While not the sole reason for the company’s international success, it was thanks to the distribution deal conjured up between the Walt Disney Company and Studio Ghibli that increased the company’s visibility around the world. This partnership hasn’t always been the strongest, however, and an interview with former International Division head at Studio Ghibli Steve Alpert conducted by Cartoon Brew has revealed details of culture clashes, disagreements, and more from their multi-year partnership with Disney.
The interview focuses on Alpert’s time with Studi Ghibli from his joining the company in 1996 prior to the release of Princess Mononoke until his departure in 2011. During this, he discusses how he initially joined Ghibli having worked for Disney in Japan as they attempted to sign a deal for international distribution. ‘Somehow Suzuki-san found out about this, and he came to see us. Eventually, he offered me a job,’ explained Steve.
From here, he discusses the well-known story of how Nausicaä and the Valley of the Wind’s edited release in the US angered Miyazaki once he learned about it, and that Disney’s offer to release films uncut alongside the long production cycle for Princess Mononoke convinced Ghibli to sign this distribution deal (‘Ghibli’s Japanese distribution partners were a little concerned… so Suzuki-san thought this would be a good time to get some publicity by getting Disney’s imprimatur.‘).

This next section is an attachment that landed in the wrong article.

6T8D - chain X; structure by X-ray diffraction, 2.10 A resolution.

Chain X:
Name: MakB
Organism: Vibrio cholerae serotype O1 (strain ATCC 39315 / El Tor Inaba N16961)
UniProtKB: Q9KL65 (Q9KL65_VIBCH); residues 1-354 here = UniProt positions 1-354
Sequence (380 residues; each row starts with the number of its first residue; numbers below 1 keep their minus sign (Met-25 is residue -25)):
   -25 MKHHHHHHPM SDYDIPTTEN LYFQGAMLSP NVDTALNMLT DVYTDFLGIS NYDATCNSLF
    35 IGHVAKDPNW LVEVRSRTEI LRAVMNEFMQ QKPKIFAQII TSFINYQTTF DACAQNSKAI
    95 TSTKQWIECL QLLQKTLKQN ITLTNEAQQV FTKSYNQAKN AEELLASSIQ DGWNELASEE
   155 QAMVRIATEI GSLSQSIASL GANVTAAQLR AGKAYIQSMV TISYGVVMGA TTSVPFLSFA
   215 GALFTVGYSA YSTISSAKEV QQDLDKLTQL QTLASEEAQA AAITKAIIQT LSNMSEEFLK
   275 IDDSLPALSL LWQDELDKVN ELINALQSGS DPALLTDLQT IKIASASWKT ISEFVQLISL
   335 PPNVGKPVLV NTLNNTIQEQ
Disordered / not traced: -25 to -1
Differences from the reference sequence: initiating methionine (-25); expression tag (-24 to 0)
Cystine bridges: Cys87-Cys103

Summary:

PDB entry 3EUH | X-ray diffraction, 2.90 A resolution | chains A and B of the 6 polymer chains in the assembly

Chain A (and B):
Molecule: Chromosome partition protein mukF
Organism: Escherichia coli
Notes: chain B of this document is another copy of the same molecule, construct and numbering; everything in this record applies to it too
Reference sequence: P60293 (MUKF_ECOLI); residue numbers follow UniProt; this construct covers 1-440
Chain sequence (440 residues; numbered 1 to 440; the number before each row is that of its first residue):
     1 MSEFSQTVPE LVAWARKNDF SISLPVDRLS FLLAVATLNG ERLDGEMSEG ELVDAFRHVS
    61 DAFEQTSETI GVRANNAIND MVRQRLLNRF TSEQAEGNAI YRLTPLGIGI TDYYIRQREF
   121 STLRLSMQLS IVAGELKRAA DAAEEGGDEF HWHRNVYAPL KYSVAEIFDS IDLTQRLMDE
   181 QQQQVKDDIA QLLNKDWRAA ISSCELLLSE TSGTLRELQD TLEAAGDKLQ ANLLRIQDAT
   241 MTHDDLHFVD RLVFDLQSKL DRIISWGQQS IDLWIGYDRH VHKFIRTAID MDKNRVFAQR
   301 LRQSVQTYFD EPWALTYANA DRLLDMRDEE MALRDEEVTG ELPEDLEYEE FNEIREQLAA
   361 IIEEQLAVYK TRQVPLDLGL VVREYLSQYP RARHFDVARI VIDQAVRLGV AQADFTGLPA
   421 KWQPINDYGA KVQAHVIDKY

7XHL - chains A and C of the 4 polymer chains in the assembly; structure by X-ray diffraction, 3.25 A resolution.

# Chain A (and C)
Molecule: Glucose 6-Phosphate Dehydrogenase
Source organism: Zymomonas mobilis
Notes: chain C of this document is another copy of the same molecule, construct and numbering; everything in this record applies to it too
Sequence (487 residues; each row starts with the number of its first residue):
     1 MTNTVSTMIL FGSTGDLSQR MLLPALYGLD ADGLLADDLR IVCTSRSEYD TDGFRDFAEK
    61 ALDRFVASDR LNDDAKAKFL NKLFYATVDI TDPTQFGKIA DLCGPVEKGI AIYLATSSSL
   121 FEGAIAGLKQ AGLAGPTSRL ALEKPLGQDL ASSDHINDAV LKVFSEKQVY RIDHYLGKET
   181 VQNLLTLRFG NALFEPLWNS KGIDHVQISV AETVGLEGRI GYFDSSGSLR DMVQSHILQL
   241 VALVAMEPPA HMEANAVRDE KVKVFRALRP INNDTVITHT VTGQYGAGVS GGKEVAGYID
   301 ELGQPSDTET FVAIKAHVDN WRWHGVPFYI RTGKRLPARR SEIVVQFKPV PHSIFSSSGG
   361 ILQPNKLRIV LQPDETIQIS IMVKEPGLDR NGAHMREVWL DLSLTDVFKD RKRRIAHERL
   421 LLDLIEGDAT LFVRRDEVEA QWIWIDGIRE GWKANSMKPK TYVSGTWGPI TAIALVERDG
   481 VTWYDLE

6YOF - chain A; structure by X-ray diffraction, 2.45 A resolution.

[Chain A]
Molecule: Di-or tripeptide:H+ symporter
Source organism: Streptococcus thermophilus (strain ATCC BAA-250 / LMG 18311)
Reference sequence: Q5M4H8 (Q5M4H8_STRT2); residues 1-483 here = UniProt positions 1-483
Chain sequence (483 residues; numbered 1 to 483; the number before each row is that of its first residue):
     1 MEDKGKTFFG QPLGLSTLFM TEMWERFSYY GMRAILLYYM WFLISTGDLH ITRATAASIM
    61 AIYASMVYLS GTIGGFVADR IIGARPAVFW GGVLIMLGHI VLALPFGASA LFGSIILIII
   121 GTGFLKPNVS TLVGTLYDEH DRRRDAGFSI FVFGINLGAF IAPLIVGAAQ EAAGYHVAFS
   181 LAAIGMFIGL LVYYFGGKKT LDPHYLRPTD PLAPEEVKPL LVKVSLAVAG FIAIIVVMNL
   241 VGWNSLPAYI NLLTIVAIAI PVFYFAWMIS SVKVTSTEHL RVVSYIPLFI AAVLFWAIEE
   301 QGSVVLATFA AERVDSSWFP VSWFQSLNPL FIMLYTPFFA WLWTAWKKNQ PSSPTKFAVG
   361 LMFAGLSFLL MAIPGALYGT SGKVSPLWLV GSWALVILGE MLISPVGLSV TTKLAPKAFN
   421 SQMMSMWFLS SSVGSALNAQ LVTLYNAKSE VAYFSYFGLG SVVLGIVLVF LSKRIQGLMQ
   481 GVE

The interview continues as Steve Alpert notes the mutual respect the two companies held for one another, while also noting how cultural differences did come to a head at times, for example during the production of an English release for Kiki’s Delivery Service.
‘I learned the hard way that there’s this legal concept in America called “constructive consent.” Disney once showed an incomplete dub of Kiki’s Delivery Service to Suzuki, and he didn’t say anything… but then Disney formally presented to us their lawyer’s claim that Suzuki had agreed to it, because he hadn’t objected when he saw it.’
However, most notable is Steve Alpert’s suggestion that Disney didn’t push the Studio Ghibli catalog as much as they could have.
Noting issues such as the initial decisions not to release the films in cinemas and the holding back of films with questionable content, when films did release they didn’t think they ‘put their best foot forward’ when it came to US distribution, with only a minor improvement following the company’s ability to adjust their licenses as a result of the move to DVD.
The interview came about in anticipation of the release of Steve Alpert’s upcoming memoir detailing these encounters with Disney and more, Sharing a House with the Never-Ending Man: 15 Years at Studio Ghibli. The book will release through Stone Bridge Press on June 16th and is available to pre-order on Amazon.